Relationship Between Food Insufficiency and HIV Infection Among Caregivers of Orphans and Vulnerable Children in Tanzania

Amon Exavery, John Charles, Erica Kuhlik, Asheri Barankena, Godfrey Martin Mubyazi, Levina Kikoyo, Elizabeth Jere - HIV/AIDS - Research and Palliative Care

Background: Although Tanzania experiences a general decline in HIV prevalence, some populations such as caregivers of orphans may be at a higher risk than the general population, suggesting that infection pathways still need further exploration. This study examines how food insufficiency relates to HIV infection among caregivers of orphans and vulnerable children (OVC) in Tanzania.

Data and Methods: Data are from a community-based, USAID-funded Kizazi Kipya project that aims at increasing the uptake of HIV services, as well as other health and social services by OVC and their caregivers in Tanzania. Caregivers who were enrolled in the project from January to July 2017 in seven regions of Tanzania, and had reported their HIV status to the project, were included in the analysis. While HIV status was the outcome, the main independent variable was food insufficiency which was assessed using the Household Hunger Scale (HHS). Using Stata (version 14.0; StataCorp LP, College Station, TX, USA), data analysis involved multilevel mixed-effects logistic regression. 

Results: Of the 47,617 caregivers analyzed (73.7% females), 61.8% and 4.6% were experiencing moderate and severe hunger, respectively. The overall HIV prevalence among the caregivers was 28.3%. Nevertheless, the prevalence was as high as 34.2% among caregivers in severe hunger households. Multivariate analysis revealed an increasing likelihood of being HIV positive as hunger increased (moderate hunger: OR=1.10, 95%CI: 1.03–1.18; severe hunger: OR=1.51, 95%CI: 1.32–1.74). These observations were adjusted for marital status, age, sex, education, place of residence, family size, disability status, and health insurance.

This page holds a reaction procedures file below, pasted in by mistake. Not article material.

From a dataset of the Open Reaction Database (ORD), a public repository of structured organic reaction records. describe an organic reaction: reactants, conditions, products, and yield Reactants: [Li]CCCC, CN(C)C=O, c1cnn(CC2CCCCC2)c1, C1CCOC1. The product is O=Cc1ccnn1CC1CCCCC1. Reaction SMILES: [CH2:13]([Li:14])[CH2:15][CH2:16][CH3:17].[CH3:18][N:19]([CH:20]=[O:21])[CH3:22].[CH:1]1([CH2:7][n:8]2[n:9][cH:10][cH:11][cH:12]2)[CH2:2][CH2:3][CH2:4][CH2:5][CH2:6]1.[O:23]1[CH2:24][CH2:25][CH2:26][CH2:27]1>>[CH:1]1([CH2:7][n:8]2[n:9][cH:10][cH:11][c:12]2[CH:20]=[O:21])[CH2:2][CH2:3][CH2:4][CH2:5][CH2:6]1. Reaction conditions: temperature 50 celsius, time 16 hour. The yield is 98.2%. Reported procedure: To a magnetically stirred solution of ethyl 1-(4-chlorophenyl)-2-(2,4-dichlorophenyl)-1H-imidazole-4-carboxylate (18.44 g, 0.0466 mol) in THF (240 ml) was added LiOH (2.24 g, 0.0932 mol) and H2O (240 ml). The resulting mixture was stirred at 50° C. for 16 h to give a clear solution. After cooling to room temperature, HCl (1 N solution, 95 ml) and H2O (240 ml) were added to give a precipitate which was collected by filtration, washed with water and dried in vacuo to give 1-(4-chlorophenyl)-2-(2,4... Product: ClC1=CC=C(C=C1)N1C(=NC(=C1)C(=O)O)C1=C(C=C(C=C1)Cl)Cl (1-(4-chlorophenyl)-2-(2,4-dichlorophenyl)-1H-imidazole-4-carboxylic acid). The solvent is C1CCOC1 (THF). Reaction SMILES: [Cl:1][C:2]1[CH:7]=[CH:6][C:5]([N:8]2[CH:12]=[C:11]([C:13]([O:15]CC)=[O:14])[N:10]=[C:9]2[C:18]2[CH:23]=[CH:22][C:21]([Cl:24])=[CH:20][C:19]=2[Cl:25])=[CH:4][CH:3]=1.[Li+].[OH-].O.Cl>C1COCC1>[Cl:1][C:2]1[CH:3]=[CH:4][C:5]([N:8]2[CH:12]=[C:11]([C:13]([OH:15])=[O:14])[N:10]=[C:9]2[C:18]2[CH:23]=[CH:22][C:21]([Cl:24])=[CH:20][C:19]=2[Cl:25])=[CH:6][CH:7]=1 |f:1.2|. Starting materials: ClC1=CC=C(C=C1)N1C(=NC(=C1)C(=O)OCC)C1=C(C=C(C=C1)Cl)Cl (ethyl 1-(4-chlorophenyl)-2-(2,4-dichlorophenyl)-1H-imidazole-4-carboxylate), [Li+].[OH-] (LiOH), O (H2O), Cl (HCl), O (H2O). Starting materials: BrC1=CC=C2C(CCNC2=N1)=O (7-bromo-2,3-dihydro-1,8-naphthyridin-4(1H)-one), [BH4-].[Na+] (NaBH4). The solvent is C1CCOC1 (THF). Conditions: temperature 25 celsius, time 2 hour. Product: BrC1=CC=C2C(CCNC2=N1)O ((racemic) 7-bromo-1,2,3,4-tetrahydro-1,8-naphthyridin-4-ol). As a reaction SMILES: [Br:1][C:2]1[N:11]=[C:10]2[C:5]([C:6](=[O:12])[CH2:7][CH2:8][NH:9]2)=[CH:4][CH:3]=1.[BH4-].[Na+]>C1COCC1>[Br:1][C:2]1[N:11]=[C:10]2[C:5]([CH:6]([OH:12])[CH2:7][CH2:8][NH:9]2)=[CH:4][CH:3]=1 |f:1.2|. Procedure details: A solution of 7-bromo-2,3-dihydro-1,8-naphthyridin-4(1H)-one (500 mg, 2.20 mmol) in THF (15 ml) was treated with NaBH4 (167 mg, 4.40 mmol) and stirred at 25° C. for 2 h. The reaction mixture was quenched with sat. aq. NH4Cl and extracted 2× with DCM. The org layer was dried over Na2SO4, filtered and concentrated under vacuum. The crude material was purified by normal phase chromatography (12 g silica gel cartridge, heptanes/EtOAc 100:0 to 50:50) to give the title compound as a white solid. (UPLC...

Conclusion: Food insufficiency is associated with a higher likelihood of HIV infection among OVC caregivers in Tanzania, suggesting that improving access to adequate food has a potential to reduce HIV risks among them. Furthermore, food insufficiency could be considered an important criterion for targeting HIV testing and treatment services to expand coverage.